One pilot elaborated, “Ideally, if there is no terrain restriction, the flight path should go straight ahead in line with the runway and climbing to a height of more than 3,000 ft. The flight paths are all too often complicated, with banks early on in the manoeuvre, and altitudes that are too low.”
Other suggestions called for simplifying operators’ go-around procedures to “indicate the pitch attitude to avoid a CFIT [controlled flight into terrain accident]” and “indicate the thrust needed to move away from the ground and climb steadily.” Procedures also should describe the method of checking automatic systems, clearly state when landing gear and flaps should be retracted and describe the flight path for returning to land, pilots said.
In 11 simulator sessions (six in an A330 simulator and five in a Boeing 777 simulator) designed to bolster other study data, 11 flight crews each flew three go-arounds and participated in post-session interviews. Although all 33 go-arounds were studied, one subset of 11 was the subject of an in-depth analysis that found that at least one pilot in 10 of the 11 participating flight crews reported having difficulty with the go-around session.
Typically, that crewmember was the PM, the study said, noting that within seconds of the start of the go-around, PMs were forced to deal with “multiple and diverse” tasks involving callouts, readbacks of ATC instructions, verification of the pitch attitude, monitoring the PF’s flight control and verification of flight mode annunciator (FMA) modes.
“The crews that experienced difficulties made adaptations to the procedure,” the study said. “Some adaptations had positive effects (approach to interception altitude); others led to deviations from the expected result (flight path, for example).”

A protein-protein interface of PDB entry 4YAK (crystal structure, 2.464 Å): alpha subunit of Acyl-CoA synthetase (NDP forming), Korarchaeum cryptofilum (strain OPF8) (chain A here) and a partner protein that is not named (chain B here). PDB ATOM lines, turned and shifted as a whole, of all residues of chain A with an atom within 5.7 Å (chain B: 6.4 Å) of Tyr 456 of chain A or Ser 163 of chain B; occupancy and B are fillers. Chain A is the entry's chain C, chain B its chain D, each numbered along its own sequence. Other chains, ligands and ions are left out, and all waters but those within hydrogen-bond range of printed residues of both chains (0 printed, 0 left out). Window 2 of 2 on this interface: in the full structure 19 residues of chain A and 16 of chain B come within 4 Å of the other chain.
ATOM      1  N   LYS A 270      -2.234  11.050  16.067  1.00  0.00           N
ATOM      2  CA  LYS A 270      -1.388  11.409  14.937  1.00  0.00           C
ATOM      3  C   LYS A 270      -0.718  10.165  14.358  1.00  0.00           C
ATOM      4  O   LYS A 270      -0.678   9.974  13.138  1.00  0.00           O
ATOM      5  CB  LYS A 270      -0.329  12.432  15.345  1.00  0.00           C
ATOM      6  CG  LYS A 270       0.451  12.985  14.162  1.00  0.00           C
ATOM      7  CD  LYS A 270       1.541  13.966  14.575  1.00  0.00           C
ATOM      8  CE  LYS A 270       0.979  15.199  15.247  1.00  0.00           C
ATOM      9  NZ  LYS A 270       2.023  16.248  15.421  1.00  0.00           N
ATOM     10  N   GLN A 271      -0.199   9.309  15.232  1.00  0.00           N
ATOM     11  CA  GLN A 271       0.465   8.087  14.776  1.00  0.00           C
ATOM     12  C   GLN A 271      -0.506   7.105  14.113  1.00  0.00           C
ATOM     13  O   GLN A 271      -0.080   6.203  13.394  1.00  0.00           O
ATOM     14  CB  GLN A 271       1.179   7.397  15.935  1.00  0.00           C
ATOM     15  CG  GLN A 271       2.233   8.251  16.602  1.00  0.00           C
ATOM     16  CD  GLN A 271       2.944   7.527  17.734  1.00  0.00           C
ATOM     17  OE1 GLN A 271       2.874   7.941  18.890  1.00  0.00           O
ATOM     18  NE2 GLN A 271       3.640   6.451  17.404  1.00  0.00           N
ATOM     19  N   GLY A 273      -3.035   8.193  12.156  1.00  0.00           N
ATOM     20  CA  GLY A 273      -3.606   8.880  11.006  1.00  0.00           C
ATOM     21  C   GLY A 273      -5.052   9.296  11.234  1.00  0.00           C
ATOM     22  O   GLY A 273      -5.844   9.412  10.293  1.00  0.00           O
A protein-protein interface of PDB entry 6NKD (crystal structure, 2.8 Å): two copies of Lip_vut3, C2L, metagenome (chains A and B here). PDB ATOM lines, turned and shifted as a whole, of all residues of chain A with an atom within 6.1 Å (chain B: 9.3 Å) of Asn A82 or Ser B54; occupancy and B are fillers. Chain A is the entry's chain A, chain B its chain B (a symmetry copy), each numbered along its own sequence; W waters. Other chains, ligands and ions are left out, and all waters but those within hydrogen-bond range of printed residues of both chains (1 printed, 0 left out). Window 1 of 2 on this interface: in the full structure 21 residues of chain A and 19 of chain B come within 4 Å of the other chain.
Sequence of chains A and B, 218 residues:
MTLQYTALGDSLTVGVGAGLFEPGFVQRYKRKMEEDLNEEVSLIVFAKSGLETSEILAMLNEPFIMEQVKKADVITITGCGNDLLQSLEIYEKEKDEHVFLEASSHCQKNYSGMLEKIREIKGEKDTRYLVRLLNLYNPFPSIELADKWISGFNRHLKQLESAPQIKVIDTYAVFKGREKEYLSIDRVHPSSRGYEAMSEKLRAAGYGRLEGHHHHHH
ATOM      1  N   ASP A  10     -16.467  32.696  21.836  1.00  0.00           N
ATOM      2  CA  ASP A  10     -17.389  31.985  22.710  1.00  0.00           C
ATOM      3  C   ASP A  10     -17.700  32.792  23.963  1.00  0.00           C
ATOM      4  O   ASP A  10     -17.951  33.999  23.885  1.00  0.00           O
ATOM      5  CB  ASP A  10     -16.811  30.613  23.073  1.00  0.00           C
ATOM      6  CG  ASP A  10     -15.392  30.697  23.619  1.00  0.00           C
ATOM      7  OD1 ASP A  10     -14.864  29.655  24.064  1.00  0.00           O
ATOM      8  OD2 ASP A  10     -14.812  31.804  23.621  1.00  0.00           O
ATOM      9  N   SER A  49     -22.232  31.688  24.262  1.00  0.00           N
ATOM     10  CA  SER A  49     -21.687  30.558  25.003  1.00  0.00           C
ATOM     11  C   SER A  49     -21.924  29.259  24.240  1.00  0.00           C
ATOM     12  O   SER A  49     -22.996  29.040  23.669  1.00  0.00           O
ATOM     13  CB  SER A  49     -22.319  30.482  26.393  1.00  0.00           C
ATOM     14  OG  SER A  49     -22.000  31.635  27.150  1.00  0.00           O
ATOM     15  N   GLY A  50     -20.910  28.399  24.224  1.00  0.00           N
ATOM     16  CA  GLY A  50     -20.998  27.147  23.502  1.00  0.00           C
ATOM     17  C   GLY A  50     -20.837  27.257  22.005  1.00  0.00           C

The researchers accompanied their evaluation of the simulator sessions with a discussion of simulator fidelity issues, including the inability of a typical full flight simulator to accurately represent a somatogravic illusion — the “powerful perceptual illusion of a nose-up attitude” — that typically occurs during an actual go-around. Although some airlines have suggested training pilots only on fixed-base simulators, “this would appear to be inappropriate for this flight phase,” the study said.
ASAGA events have always occurred with all engines operating, the study said, noting that, in a typical ASAGA event, the crew begins a go-around with nose-up pitch and the application of full thrust.
“The acceleration due to this rapid and significant increase in thrust can create the feeling of a too-high nose-up pitch,” the study said. “In the absence of external visual references and visual monitoring of instruments, a somatogravic illusion can cause the PF to reduce the aeroplane pitch towards inappropriate values. In practice, these somatogravic illusions are little known to crews, and existing simulators do not make it possible to recreate them so as to train pilots to recognize them.”
Automatic systems add to the problems because their “initial engagement modes [are] different from those expected for the go-around … [and] when they are neither called out nor checked, [this] leads the aeroplane to follow an unwanted flight path,” the study said. “Thus, in addition to reading the FMA, the monitoring of primary parameters — pitch and thrust — is a guarantee for the crew to ensure that the automatic systems put the aeroplane on a climbing flight path during the go-around.”
The study emphasized that ASAGA events result in a “sudden, high workload” for the PM, “higher than that of PF,” with tasks that are difficult to manage. Deficiencies in the performance of the PM’s monitoring tasks “can have catastrophic results,” the study added.
The document also noted that accident reports often mention the absence of CRM while crews cope with an ASAGA event. Nevertheless, the study found that CRM often is in place before the event and again after the crew has regained control of the flight path.
“This ‘lack of CRM’ now seems to be a normal consequence where there is a situation involving startle effect, cognitive overload, time pressure and high stress,” the report said.
The primary challenges in conducting a successful go-around are identifying “ways of giving the crew time to carry it out and also to simplify their actions,” the study said.